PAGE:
HCIS Senior Care Blog
Negativity at Work – An Emotional Drain
Author – Cyndi Siders, RN, MSN, CPHRM, DFASHRM, CPPS
“You Heard It Through the Grapevine…”
Rachel, a recently graduated nurse that was excited to pursue her dream of caring for the elderly, was hired six months ago. Rachel’s grandmother had lived with her family for many years while Rachel was growing up. Rachel loved hearing the life stories from her grandmother and her grandmother’s friends when they visited. Rachel was determined at a rather early age that she would become a nurse and care for people in their senior years.
Rachel was enthusiastic and engaged during her orientation, and her manager heard many positive comments from the residents about the “new” nurse. Her manager was surprised when Rachel submitted her resignation. The nurse manager “heard through the grapevine” that Rachel did not feel welcome in the organization’s culture.
During her exit interview, Rachel hesitantly told the human resource director that the staff member “cliques” created a challenging work environment to feel welcome. When encouraged to share additional details, Rachel adds that the small-town gossip, the negativity and the unwillingness to share information and help a new person created a stressful work environment. Rachel said she tried to share to some new ideas from school and was quickly told “that is not how we do things around here.” Rachel concluded by saying that she is looking for a positive work environment where she can feel like she is a valued member of the team.
Most Teams Have One…
Most likely every team has at least one; the gossiper, the complainer, the person who frequently displays a bad mood, negative Ned or Nellie, the person that brings personal problems to work, the bragger, the person who regularly doesn’t do their work, the person that does not support new team members, and the workplace saboteur.1
The Gossiper – The gossiper talks about people (often behind their backs) and spreads rumors (which may be untrue or exaggerated versions of the truth) often to gain attention, create drama or in an effort to bond with people that share similar habits.2
The Complainer – The frequent complainer is someone that expresses dissatisfaction, displeasure, distrust, discomfort, discontentment3, etc., about the work environment, management, leadership, co-workers, residents and families. Frequent complainers often thrive in environments where managers and supervisors remain at a distance4 or the ones in which managers and supervisors participant in the complaining sessions.
The Moody Person – A person who is frequently in a negative or bad mood often presents in one of the following ways: frustrated, cranky, annoyed, apathetic, grumpy, impatient indifferent, etc.5 This person can impact the mood of the entire team.
Negative Ned or Nellie – Negative Ned or Nellie often sees the glass as half-empty. “This is never going to work”, “This is too hard”, “This is too much work”…
Some refer to this team member as the workplace Eeyore. Eeyore is a cartoon donkey that is part of the Winnie-the-Pooh family and often portrayed as being “pessimistic, gloomy and depressed.”6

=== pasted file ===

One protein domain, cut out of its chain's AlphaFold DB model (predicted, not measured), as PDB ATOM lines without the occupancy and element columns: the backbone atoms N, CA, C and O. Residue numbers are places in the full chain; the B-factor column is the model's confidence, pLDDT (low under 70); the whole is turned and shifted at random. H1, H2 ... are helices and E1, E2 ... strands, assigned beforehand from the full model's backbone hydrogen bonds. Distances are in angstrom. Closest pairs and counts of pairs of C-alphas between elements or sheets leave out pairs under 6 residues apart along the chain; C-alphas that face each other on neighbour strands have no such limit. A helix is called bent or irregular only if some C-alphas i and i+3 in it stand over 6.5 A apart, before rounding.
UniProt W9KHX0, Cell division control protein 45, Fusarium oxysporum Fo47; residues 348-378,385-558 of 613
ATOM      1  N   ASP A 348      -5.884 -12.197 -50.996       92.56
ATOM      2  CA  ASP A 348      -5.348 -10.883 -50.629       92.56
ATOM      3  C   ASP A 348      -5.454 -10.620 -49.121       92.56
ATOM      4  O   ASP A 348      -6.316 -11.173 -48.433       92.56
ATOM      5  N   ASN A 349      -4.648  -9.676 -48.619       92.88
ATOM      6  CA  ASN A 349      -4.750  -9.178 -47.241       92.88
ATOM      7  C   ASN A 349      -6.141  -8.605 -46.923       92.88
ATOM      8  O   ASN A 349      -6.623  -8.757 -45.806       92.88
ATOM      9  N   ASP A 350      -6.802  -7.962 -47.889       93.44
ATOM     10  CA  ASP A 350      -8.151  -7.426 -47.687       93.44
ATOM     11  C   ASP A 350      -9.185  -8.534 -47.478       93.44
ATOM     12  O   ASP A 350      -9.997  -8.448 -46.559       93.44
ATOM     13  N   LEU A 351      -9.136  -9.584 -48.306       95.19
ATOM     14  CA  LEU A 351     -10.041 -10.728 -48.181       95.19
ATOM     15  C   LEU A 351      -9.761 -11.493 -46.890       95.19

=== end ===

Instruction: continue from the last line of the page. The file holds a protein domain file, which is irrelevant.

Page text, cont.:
Christine Porath in a recent Havard Business Review article stated,
“…The effect of one de-energizing tie is four to seven times greater than the effect of a positive or energizing tie.” “This means that countless coworkers are often sucked into the negativity, bringing about a host of ill effects…”7
Sharing Personal Problems at Work – Everyone has life going on, and may be experiencing a hard time, a set-back, an illness, a disappointment, a failed relationship, a disruptive teenager, etc. Feeling connected with co-workers is an important part of being a member of a team. However, sharing too much information can be overwhelming, uncomfortable, unproductive, and draining for other members of the team.
The Bragger at Work – Social media encourages free expression of life in living color, what and where we eat and drink, who we socialize with and what we do, where we go, vacation plans, hobbies, kids, dogs, families… This comfort level of sharing, too much in some cases, can spill over into the workplace and create hard feelings, jealousy, and discomfort.
The Person that Regularly Doesn’t Get Their Work Done – Five types of individuals are often seen in the workplace:
- The Procrastinator (never done on time, work always yet to be done)
- The Vanisher (always absent when help is needed or team effort required)
- The Victim (always has excuses and often it is someone else’s fault)
- The Delegator (very good at pushing work off on other people when not in a supervisory role)
- The Chatterer (is often involved in a conversation and likes to move around and chitchat or gossip)8
The Person that Does Not Support New People – The phrase “nurses eat their young” has been around for decades. This common phrase refers “to the sometimes-high levels of hazing or initiation new nurses experience at the hands of their more experienced coworkers.” But, it is not just nurses, this phenomenon happens in other clinical departments, to doctors, to police officers, to teachers, etc.9
“Forty-eight percent of graduating nurses are afraid that they’ll become the target of workplace bullying.More than 60 percent of all new nurses quit their first job due to the bad behavior of their co-workers.”10
Speaking in a condescending tone, ignoring phone calls and requests for information, belittling, criticizing in front of co-workers, residents, and family are examples of bullying behaviors.
The Workplace Saboteur – A workplace saboteur often engages in activities such as backstabbing, taking credit for another’s work, over-powering people, not passing on vital information, being highly critical of others, etc. The saboteur often focuses on people that are timid, insecure, and unassertive.11
“Negativity is like a virus that spreads causing problems with productivity and morale, and may ultimately prevent a department from achieving success, so you are wise to seek ways to remove it before it increases. Although everyone has moments of negativity about his or her work, when it becomes a habit, it becomes a problem.”12
Risk Management Strategies to Support a Positive Culture
- Define a Culture of Respect – Establish an organizational Code of Conduct that defines expectations for a Culture of Respect in which all co-workers, managers/leaders, medical providers and contracted vendors treat each other, residents, and family members with courtesy, honesty, respect, and dignity.13